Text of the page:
When the mercury drops, there's nothing better than tucking into a steaming hot bowl of soup. More than mere sustenance, soup is one of those dishes that feeds the soul and makes you feel like everything is alright in the world. Given how perfect this simple dish is, it seems impossible that it could get better. But it can.

Here, we're talking about pairing a bowl of soup with a delicious slice of bread (or five) for dipping. A hearty country loaf or a chewy baguette are the obvious choices, but when have we ever stayed with the safe option? Canned bread, with its dense texture and mild flavor, is the perfect type of bread to pair with your favorite soup. Not only will it stand up to repeated dunking, but its sweetness will complete the savory flavors swimming around in your bowl. Try it with our creamy roasted tomato soup or be a rebel and serve it alongside a meaty chili.

Author a fresh take on French toast

Sturdy, delicious, and slightly stale — these are three characteristics we look for when choosing a French toast bread. That may sound obsessive, but quality French toast requires bread that's strong enough to withstand the egg bath and the heat of the pan. Brioche, sourdough, and challah are all solid options, but they're a bit tired if we're being honest. Canned bread French toast is where it's at.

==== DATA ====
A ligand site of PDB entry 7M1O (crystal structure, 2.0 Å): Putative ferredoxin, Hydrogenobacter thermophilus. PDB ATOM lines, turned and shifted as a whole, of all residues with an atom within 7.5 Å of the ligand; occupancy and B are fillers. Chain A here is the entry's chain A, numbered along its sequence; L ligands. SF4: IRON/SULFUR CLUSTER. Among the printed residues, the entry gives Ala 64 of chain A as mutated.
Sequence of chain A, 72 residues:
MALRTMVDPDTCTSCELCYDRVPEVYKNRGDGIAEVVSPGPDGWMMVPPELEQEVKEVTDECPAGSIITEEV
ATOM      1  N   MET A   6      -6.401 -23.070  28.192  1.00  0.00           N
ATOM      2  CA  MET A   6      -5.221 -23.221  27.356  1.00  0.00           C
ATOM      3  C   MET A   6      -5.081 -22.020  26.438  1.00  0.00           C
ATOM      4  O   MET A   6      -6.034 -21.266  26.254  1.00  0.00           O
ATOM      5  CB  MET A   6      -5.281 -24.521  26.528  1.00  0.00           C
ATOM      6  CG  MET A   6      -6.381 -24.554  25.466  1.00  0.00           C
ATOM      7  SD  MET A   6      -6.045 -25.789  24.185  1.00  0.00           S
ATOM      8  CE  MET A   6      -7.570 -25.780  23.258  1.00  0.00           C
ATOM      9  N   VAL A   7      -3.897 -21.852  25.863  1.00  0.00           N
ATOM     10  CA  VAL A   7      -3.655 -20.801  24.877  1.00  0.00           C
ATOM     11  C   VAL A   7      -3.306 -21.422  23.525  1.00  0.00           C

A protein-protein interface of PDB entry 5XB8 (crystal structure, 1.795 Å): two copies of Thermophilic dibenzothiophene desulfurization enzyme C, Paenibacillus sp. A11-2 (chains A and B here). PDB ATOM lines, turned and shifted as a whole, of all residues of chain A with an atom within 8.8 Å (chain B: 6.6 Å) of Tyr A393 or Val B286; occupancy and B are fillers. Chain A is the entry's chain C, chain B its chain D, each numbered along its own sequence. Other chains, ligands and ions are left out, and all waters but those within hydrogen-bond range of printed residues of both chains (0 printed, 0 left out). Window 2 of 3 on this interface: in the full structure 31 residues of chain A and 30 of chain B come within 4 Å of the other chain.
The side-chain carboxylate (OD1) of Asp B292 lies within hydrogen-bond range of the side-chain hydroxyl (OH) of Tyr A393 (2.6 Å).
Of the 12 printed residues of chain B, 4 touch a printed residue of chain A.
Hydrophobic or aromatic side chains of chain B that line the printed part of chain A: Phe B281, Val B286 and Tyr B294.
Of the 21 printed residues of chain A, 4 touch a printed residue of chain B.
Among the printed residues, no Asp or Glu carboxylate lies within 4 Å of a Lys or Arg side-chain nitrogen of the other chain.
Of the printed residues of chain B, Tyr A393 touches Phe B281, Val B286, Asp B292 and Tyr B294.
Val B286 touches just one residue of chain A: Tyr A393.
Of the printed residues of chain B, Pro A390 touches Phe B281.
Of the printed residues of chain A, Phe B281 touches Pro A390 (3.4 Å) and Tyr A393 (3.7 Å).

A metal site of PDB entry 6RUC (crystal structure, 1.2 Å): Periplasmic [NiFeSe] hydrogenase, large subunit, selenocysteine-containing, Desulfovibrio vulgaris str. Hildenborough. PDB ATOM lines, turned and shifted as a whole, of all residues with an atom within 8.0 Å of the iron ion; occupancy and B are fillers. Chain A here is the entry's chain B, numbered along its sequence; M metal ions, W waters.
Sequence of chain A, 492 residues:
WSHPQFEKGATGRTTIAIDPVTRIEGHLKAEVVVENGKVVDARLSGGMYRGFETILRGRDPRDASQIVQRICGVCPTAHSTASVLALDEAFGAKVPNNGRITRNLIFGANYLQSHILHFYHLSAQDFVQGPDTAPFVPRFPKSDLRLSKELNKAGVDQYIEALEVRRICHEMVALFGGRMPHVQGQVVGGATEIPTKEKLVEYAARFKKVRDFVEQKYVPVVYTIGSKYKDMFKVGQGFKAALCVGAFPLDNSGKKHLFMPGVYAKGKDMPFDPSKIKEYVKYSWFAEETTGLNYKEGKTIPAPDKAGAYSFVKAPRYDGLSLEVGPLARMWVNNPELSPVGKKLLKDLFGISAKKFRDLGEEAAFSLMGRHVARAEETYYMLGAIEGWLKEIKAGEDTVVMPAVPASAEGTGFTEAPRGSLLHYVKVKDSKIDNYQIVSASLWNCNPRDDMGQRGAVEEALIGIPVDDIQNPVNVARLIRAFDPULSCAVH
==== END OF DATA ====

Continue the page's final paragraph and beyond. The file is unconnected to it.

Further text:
We like the raisin variety in particular for this recipe. It's got all the sturdiness a good French toast bread requires, plus the added benefit of the natural fruit sweetness. Thanks to its dense texture, you don't have to wait for the bread to become stale, but it wouldn't hurt to leave it out for a day. When the bread has the texture you want, slice it and dunk each slice for 20 seconds in an egg, milk, and vanilla extract mixture. Cook in a medium-high skillet until a crust forms.

Elevate your bread pudding

Sure, it lacks some of the pizzazz of strawberry shortcake or cheesecake, but don't be so quick to dismiss the humble bread pudding. Dating back to the 11th century, bread pudding has long been a tasty way for thrifty cooks to use stale bread. The beauty of bread pudding lies in its simplicity. By covering the hard bread with a sweet mixture of cream and sugar, then baking it until golden brown, the once unyielding loaf is transformed into a toothsome treat.

You can use just about any neutrally-flavored bread for this recipe, so both plain or raisin canned bread work well. Since you'll be drenching the bread in milk and cream, we recommend leaving it out for a couple of days to allow it to dry out. Cut the bread into small pieces, mix it with the wet ingredients then bake for 90 minutes in a 350-degree Fahrenheit oven. Allow it to cool, then serve with vanilla ice cream.

Static Media owns and operates Tasting Table and Mashed.